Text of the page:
- Monitoring or profiling the swimmer's physiological status against the physiological requirements of the event (training specificity).
- Setting up individualized training zones, which are used to prescribe training focused on the development of those specific energy systems involved in racing (i.e. meeting the specific demands of the event).
In the figure below, we can see how much each system contributes to every swimming event distance:
Distribution of the energy system contribution to the total energy demands of the freestyle competitive events. Symbols denote values corresponding to 50, 100, 200, 400, 800, and 1500 m freestyle, respectively.
From the figure above and previous research, we can see that as the duration of the event increases, and intensity decreases; thus, the aerobic system engages more whilst anaerobic systems are becoming less dominant. But let’s be more specific with some numbers. The contribution to total energy expenditure from the aerobic system vs. anaerobic system is typically:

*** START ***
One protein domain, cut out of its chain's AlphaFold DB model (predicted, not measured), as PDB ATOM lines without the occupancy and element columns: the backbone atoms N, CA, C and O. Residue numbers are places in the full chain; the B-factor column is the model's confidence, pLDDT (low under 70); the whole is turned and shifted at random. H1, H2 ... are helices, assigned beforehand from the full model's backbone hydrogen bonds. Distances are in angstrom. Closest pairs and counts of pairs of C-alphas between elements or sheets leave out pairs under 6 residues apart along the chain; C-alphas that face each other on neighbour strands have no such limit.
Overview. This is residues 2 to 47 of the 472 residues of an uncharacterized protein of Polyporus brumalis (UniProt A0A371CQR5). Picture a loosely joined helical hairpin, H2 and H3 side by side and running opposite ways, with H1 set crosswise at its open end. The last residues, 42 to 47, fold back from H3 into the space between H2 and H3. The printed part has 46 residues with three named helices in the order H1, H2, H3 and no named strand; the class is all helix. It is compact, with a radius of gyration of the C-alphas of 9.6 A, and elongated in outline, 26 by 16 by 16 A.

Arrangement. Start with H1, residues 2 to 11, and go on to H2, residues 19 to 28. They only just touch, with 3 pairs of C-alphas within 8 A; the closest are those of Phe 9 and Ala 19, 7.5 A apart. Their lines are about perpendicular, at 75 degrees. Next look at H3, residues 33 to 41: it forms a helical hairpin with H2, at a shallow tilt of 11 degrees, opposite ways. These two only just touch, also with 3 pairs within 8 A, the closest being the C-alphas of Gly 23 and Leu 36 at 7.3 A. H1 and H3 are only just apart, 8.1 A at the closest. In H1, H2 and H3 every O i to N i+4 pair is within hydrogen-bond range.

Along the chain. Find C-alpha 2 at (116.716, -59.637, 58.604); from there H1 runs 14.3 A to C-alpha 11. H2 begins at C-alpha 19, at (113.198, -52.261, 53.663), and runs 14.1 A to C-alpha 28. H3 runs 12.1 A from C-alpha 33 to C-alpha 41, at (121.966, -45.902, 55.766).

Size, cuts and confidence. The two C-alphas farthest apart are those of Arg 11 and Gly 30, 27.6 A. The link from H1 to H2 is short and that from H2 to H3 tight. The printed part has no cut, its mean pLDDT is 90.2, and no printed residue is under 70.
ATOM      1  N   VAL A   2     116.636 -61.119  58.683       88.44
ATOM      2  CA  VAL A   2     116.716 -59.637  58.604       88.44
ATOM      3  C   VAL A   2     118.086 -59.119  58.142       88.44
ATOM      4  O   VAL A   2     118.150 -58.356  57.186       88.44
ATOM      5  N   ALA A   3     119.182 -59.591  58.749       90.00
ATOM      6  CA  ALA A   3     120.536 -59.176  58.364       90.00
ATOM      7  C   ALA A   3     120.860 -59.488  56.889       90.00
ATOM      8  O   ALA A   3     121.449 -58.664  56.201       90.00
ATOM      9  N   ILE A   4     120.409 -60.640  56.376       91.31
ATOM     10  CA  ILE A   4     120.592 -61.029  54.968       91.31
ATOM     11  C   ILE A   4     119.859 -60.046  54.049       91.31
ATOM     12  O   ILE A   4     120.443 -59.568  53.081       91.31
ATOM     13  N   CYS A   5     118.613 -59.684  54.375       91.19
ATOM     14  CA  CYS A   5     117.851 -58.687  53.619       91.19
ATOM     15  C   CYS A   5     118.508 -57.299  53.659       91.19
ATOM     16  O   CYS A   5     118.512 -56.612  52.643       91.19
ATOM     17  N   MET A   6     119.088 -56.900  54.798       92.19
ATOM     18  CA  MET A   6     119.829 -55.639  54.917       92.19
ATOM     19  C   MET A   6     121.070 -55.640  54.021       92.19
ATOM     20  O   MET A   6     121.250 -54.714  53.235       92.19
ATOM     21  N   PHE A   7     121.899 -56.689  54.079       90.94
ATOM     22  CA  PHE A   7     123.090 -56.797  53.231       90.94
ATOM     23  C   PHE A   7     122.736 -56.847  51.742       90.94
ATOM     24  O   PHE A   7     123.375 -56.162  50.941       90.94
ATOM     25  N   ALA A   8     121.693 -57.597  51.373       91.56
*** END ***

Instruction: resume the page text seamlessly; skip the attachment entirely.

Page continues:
What this tells us is that when training for longer distances we should focus more on developing the aerobic systems, whilst in shorter events, we need to focus on the anaerobic systems. However, given that we know hundredths of a second can influence the outcomes of races in swimming, attention should always be given to developing every system. The question that often causes headaches for most of us is HOW. Specifically, how does this actually work in practice?
Training Zones as a Tool to Optimize the Training Process